Published by the Students of Johns Hopkins since 1896
February 4, 2023

HelWell’s role and reputation: Do students have unrealistic expectations?

By AMY HAN | March 24, 2016

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LEON SANTHAKUMAR/PHOTOGRAPHY EDITOR When in need, students appreciate HelWell’s caring and attentive staff.

The University’s Student Health and Wellness Center (HelWell or SHWC) often has a bad reputation, with stories floating around of misdiagnosis, ineffectual remedies and excessive prescription of antibiotics.

Apart from the horror stories, which circulate quickly around campus, many students report routinely pleasant experiences with HelWell and its staff. The disparity in experiences may partially arise from a misunderstanding of the clinic’s role — where it fits on the spectrum of different types of health care services.

HelWell is a clinic that aims “to support the education and development of students by promoting their optimal health and well-being,” according to its website. Its staff of physicians and registered nurses provide acute illness care, routine physical exams, a variety of immunizations, sexual and reproductive health services, allergy shots and tests for the flu, mono, and strep throat.

While it is not a hospital, Dr. Alain Joffe, the director of HelWell, notes that the center far exceeds the care at any high school nurse’s office and should be viewed as a similar service to doctor’s offices back home. For college students, who may not have primary care physicians, the most familiar analogue would be their pediatrician.

“The high school nurse’s office usually just has a registered nurse, who can give things like Tylenol or Advil, or take a student’s temperature and maybe a few things more. But they cannot assess and treat students. If a student is sick, their parents have to pick them up and take them to their doctor,” Joffe wrote in an email to The News-Letter.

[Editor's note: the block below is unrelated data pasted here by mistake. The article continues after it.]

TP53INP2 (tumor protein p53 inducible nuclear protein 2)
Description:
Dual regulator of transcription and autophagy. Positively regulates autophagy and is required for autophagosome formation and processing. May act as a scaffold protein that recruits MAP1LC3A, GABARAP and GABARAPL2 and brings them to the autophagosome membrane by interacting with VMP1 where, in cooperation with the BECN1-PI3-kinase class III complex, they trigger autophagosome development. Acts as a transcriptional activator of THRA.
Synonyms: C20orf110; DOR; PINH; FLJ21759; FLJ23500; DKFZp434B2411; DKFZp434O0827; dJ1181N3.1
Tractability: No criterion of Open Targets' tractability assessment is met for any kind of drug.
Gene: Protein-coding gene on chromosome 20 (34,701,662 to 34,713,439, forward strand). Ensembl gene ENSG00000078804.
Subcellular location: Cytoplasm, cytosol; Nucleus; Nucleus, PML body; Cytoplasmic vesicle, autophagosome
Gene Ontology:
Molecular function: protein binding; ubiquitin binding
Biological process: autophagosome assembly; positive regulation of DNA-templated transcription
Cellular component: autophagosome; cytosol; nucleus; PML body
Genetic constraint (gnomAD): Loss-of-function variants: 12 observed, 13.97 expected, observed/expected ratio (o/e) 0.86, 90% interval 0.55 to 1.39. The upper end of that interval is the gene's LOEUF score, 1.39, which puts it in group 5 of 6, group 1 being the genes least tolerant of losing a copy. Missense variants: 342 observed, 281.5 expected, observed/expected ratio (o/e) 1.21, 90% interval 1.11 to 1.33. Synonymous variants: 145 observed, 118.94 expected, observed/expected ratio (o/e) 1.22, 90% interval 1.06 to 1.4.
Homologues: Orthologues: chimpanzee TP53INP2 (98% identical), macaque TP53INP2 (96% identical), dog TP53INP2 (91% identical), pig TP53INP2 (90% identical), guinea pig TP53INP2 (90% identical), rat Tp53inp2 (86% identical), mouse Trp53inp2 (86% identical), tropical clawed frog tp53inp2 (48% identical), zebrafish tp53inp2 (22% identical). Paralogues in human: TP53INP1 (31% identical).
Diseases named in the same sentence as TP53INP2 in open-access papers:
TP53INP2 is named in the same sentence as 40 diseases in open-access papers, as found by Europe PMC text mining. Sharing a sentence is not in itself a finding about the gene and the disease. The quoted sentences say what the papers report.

“We are like a doctor’s office — we have physicians and nurse practitioners on staff, all credentialed through Johns Hopkins Hospital, as well as RNs, medical assistants, and administrative staff. So we make diagnoses, recommend treatments, order lab tests, the same things your doctor at home would do.”

HelWell provides services that a typical doctor’s office does not, such as international travel consults, the administration of intravenous fluids and a limited pharmacy service that sells medications. HelWell also has a dietician at the clinic once a week to help students with concerns about eating behaviors, weight and nutrition.

A Horror Story

Some students have experienced decidedly negative trips to HelWell, and the stories spread to create a negative perception of the clinic. Sophomore Rong Liu shared her experience with the center:

“Once I was there getting my blood drawn. The first person that attended to me had a hard time drawing blood and kept pushing the tube but couldn’t get blood to come out. A second tried, and halfway through the needle somehow slipped out from my arm, and the blood splattered everywhere, and my arm started getting swollen. In the end, a third person successfully drew my blood, but I’ve never had a needle slip out before, and I was scared to death.”